The word cobalt comes from the German Kobald which means goblin or evil spirit (cobalt is toxic).
Atomic Number: 27
Atomic Mass: 58.9332 u
Number of Protons/Electrons: 27
Number of Neutrons: 32
Boiling Point: 2870.0 °C (3143.15 K, 5198.0 °F)
Classification: Transition Metal
Crystal Structure: Hexagonal
Cobalt compounds have been used since ancient times to give a distinctive blue color to porcelain, glass, ceramics, inks, paints and varnishes.
It was found:
- in Ancient Egyptian sculptures
- in Persian jewelry from the third millennium BC
- in the Roman Empire, ruins of Pompeii (destroyed in 79 AD)
- in China dating from the Tang dynasty (618-907 AD)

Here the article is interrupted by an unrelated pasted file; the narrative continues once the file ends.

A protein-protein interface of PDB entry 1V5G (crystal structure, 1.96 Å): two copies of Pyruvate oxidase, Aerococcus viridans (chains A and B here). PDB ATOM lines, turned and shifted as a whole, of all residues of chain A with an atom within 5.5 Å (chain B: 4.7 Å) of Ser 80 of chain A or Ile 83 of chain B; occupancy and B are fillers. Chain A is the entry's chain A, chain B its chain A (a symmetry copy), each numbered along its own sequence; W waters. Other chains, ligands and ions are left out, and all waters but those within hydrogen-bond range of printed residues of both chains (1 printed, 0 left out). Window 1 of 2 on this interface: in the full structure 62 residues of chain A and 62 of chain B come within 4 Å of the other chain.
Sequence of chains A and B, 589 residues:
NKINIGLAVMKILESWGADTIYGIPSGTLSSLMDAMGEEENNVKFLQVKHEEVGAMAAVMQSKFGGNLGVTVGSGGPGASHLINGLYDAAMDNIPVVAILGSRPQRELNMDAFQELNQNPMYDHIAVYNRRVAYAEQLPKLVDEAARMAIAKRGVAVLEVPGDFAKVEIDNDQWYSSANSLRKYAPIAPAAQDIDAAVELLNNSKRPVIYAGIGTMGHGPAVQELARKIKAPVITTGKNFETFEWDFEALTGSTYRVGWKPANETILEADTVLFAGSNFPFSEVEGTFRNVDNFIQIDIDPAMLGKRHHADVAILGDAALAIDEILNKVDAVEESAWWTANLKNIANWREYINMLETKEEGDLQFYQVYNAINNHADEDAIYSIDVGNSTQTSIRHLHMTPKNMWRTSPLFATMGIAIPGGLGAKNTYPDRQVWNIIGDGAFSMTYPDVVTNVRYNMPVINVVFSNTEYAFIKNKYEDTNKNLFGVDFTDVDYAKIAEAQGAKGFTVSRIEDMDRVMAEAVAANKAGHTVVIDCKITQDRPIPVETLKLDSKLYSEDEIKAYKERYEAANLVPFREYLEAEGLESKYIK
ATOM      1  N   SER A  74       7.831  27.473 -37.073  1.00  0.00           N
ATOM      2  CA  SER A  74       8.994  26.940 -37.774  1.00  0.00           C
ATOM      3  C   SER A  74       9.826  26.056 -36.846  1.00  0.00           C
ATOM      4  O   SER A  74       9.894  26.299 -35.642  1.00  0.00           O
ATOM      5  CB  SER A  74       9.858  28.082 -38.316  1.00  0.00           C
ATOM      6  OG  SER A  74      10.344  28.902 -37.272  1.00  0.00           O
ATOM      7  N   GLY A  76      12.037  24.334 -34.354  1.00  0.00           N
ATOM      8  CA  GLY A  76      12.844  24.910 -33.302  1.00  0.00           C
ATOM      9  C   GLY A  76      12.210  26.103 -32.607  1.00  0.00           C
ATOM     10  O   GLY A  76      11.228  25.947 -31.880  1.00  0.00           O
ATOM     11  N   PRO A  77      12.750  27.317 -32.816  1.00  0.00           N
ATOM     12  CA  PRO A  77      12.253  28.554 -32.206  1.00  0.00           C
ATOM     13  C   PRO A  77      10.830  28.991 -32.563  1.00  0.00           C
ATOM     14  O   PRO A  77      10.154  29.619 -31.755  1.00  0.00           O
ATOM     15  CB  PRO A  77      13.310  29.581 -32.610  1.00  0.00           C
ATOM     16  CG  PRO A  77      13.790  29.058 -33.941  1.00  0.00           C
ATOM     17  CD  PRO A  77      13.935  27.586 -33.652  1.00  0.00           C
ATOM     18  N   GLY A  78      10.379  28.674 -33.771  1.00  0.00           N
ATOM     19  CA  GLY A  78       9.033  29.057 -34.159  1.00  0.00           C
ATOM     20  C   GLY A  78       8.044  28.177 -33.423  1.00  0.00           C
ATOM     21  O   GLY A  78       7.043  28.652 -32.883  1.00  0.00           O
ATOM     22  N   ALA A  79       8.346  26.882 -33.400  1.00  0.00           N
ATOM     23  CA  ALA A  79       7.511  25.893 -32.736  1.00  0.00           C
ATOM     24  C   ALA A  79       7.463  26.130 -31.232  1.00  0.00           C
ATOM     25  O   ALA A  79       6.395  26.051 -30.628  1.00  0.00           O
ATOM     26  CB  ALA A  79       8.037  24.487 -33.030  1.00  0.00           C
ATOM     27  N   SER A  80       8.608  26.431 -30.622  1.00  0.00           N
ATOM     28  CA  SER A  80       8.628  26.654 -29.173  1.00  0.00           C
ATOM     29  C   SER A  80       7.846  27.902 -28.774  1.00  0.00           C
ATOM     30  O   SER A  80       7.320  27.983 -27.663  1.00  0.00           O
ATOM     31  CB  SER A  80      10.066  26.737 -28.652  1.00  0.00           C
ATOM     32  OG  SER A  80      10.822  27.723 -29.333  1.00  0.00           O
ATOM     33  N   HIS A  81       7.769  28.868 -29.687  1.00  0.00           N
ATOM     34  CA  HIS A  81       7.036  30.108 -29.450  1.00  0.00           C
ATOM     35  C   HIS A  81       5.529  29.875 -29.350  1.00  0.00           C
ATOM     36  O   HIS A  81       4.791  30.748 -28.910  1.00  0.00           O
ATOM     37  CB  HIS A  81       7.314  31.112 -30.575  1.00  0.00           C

The most common is the cobalt blue, but there are also ceruleum, new blue, smalt, cobalt yellow and cobalt green.
Cobalt around us
- in Universe 0.0003%
- in Sun 0.0004%
- in Meteorites 0.059%
- in Humans 2×10-6%
In addition to being used as a dye, cobalt is also important to nutrition being an essential part of vitamin B12.
Twenty-six isotopes of cobalt have been identified, from which the only stable one is cobalt-59. Cobalt-60 is an important radioisotope, used as a radioactive tracer and in the production of gamma rays.
Cobalt is a hard, lustrous, silver-gray metal and is used in the preparation of magnetic, high-strength alloys.